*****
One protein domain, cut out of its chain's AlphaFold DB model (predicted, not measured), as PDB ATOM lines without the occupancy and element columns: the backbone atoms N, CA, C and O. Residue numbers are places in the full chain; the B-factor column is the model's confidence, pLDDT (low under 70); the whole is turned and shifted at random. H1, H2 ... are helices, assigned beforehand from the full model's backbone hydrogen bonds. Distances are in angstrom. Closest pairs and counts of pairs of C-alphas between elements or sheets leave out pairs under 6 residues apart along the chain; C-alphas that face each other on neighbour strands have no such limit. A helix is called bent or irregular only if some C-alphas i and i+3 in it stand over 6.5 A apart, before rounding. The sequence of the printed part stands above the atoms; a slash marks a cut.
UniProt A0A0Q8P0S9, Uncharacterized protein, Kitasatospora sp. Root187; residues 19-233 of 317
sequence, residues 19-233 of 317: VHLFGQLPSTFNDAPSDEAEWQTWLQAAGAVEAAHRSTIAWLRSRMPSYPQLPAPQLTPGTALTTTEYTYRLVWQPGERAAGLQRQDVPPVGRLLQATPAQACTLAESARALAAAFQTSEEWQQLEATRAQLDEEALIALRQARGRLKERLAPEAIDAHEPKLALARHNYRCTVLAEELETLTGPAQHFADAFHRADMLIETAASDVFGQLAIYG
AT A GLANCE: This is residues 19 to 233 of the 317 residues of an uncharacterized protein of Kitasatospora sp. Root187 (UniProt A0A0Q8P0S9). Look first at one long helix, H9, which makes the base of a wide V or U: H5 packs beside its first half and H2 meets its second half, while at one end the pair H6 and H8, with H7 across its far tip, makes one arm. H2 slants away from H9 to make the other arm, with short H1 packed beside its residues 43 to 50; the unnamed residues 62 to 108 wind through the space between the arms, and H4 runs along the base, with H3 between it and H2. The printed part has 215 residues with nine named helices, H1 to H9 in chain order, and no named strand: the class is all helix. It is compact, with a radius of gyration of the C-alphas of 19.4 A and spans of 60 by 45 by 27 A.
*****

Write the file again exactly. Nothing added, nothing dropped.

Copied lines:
One protein domain, cut out of its chain's AlphaFold DB model (predicted, not measured), as PDB ATOM lines without the occupancy and element columns: the backbone atoms N, CA, C and O. Residue numbers are places in the full chain; the B-factor column is the model's confidence, pLDDT (low under 70); the whole is turned and shifted at random. H1, H2 ... are helices, assigned beforehand from the full model's backbone hydrogen bonds. Distances are in angstrom. Closest pairs and counts of pairs of C-alphas between elements or sheets leave out pairs under 6 residues apart along the chain; C-alphas that face each other on neighbour strands have no such limit. A helix is called bent or irregular only if some C-alphas i and i+3 in it stand over 6.5 A apart, before rounding. The sequence of the printed part stands above the atoms; a slash marks a cut.
UniProt A0A0Q8P0S9, Uncharacterized protein, Kitasatospora sp. Root187; residues 19-233 of 317
sequence, residues 19-233 of 317: VHLFGQLPSTFNDAPSDEAEWQTWLQAAGAVEAAHRSTIAWLRSRMPSYPQLPAPQLTPGTALTTTEYTYRLVWQPGERAAGLQRQDVPPVGRLLQATPAQACTLAESARALAAAFQTSEEWQQLEATRAQLDEEALIALRQARGRLKERLAPEAIDAHEPKLALARHNYRCTVLAEELETLTGPAQHFADAFHRADMLIETAASDVFGQLAIYG
AT A GLANCE: This is residues 19 to 233 of the 317 residues of an uncharacterized protein of Kitasatospora sp. Root187 (UniProt A0A0Q8P0S9). Look first at one long helix, H9, which makes the base of a wide V or U: H5 packs beside its first half and H2 meets its second half, while at one end the pair H6 and H8, with H7 across its far tip, makes one arm. H2 slants away from H9 to make the other arm, with short H1 packed beside its residues 43 to 50; the unnamed residues 62 to 108 wind through the space between the arms, and H4 runs along the base, with H3 between it and H2. The printed part has 215 residues with nine named helices, H1 to H9 in chain order, and no named strand: the class is all helix. It is compact, with a radius of gyration of the C-alphas of 19.4 A and spans of 60 by 45 by 27 A.